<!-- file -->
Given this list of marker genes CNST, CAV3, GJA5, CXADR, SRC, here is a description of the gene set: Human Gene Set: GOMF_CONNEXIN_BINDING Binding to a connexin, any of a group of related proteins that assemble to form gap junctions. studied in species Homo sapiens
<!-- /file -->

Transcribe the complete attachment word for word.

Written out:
Given this list of marker genes CNST, CAV3, GJA5, CXADR, SRC, here is a description of the gene set: Human Gene Set: GOMF_CONNEXIN_BINDING Binding to a connexin, any of a group of related proteins that assemble to form gap junctions. studied in species Homo sapiens